On December 30, 2018, federal regulations prohibiting the manufacture, import, export, sale and use of asbestos and asbestos-containing products, will come into force.
Some products and uses are excluded from these new regulations. They do not apply to asbestos-containing products in use before the day on which the Regulations come into force – such as brake pads already installed in vehicles. The use or sale of products remaining in inventory, however, will be prohibited when the Regulations come into force.
Products that do not contain asbestos will have to be procured. The Government of Canada released the following statement:
“It is expected that automotive stakeholders would comply with the Regulations by switching from imports of friction materials containing asbestos to asbestos-free friction materials, such as ceramic brake pads or materials with synthetic fibres. It is assumed that all friction materials containing asbestos are brake pads. Using average import data from 2013 to 2016 for friction materials containing asbestos, it is estimated that 333 000 brake pads containing asbestos are imported on an annual basis. Assuming that there is a $5 incremental difference in price between brake pads containing asbestos and asbestos-free brake pads, it is expected that the automotive industry would carry operating costs of approximately $21 million over the time frame of analysis.”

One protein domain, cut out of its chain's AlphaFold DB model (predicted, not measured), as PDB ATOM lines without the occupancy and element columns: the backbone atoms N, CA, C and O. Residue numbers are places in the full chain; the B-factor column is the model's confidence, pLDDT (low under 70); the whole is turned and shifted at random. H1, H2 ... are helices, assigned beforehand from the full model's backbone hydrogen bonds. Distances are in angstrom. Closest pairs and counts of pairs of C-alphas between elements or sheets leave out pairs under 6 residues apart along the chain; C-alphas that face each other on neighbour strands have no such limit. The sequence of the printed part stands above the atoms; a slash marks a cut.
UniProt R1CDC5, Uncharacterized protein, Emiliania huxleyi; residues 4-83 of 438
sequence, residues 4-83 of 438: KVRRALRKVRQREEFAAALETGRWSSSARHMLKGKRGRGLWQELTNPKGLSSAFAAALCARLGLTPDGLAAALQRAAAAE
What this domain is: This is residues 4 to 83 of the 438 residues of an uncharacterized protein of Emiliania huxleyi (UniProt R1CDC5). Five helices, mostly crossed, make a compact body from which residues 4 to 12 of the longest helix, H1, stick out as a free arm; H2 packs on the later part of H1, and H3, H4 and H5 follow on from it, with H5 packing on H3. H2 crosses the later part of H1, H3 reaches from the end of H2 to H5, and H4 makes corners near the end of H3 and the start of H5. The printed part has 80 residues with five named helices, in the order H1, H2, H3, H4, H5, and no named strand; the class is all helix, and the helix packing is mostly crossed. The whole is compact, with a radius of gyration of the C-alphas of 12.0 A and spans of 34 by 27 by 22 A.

The federal Government has projected that some of the costs to industry will be passed down to customers:
“Consumers purchasing products (such as consumers that purchase aftermarket parts that are sold to them upon vehicle repairs and maintenance) would be directly affected by the Regulations, and are likely to see some costs passed on to the prices of final goods. The extent to which businesses are able to pass on the incremental costs to consumers through higher prices would determine the ultimate distribution of costs between businesses and consumers.”
Asbestos-containing products will need to be disposed of. To identify disposal practices, please refer to provincial/ territorial workplace health and safety and/or labour regulations.
As always, if you have any questions or concerns, please contact Erin Chreptyk by email at email@example.com, or by phone at (613) 809. 4671.